What is the Best Environment for Learning at Home?

best learning environment home

What is the Best Environment for Learning at Home?

Many parents feel that children receive more homework today than they did in previous generations. A recent study by the Brookings’ Brown Center on Education Policy reported that the after-school assignment load has not actually changed in the past thirty years. The study revealed that the average elementary student has about 30-45 minutes of homework every evening, while high school students enjoyed (or didn’t enjoy) an average of one-hour per day. It may simply feel longer to parents, after a busy day.
Children and young adults through college need to have the right environment for studying at home, whether independently, with a group or with a tutor. We’ve gathered a number of tips to help you design the most effective work and study space to help your child focus and succeed.

1. Designate the Space

Where do your children do their homework? It might be on the couch in the living room, in their bedroom, or in the kitchen depending on the day. However, there is a tangible benefit for families to designate a specific space for study and learning, according to Edutopia, the George Lucas Educational Foundation.
Certain areas of the home are filled with distractions. Even if the television is off, the association between the living room and recreation is strong enough, that it can make focus more difficult for children. Similarly, the privacy of the bedroom may also not be the best place for tutoring or homework, as it is full of things children would rather be doing than homework.
If possible, create a formal desk in a quiet area of the house and make it a quiet zone, where children can focus on completing homework without interruption.

2. Lock Down Personal Devices and Distractions

It is important to give children a break between school and homework, or scheduled tutoring. To help children make the most out of their after-school learning, parents may consider locking down personal devices like smartphones, tablets or laptops until homework is done.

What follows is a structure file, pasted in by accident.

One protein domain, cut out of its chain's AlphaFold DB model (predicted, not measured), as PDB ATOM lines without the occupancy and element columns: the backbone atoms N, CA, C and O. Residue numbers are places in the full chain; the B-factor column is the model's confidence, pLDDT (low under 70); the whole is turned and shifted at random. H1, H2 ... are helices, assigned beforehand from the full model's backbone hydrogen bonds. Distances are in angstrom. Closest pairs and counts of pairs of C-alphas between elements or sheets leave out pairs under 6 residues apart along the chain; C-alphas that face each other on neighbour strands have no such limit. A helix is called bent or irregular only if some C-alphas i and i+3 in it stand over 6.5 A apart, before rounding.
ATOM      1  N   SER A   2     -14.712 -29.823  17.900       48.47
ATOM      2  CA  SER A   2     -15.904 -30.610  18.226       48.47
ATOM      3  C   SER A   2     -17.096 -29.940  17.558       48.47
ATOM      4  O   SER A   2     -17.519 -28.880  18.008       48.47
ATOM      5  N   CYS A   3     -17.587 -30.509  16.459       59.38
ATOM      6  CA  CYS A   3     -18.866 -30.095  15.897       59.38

After a day at school, children can experience “screen fatigue” if they are over-indulging in personal devices or gaming, and the exhaustion can not only impede their ability to study and complete work, but it can derail healthy sleep, and lead to chronic fatigue.

3. Learn in Natural Light and Take Breaks

Did you know that natural light enhances our ability to learn and retain information? Lighting in general has a profound impact on productivity and attentiveness (there is a reason everyone wants the window seat). Learn more about some of the health and learning benefits that are impacted by studying in naturally lit areas.
A five-minute break to move around, or have a healthy snack is appropriate every thirty-minutes, to keep your child engaged and alert. If tutoring or homework lasts longer than an hour, it is important to schedule the breaks, or use a timer to help children focus in smaller, more manageable bursts of learning.
One of the best gifts you can give your child is to teach them how to manage their time, and maintain a schedule and routine, when it comes to after-school classwork and tutoring. Take the time to create a space for success, and a habit for organized learning to help your child succeed.


About Jared R

Jared, founder of The Knowledge Roundtable, is passionate about the advancement of knowledge. He has a B.S. in astronomy and physics from UMass and an MBA in Advanced Financial Analytics, also from UMass. He has a day job as a Big Data Analyst in Boston. He has over 500 hours of tutoring experience in everything from algebra to writing. He taught our SAT prep group courses for two years in NH, and before that developed educational content for math, stats, and finance textbooks for two years. His teaching style is hands-on with a focus on problem-solving and critical thinking.

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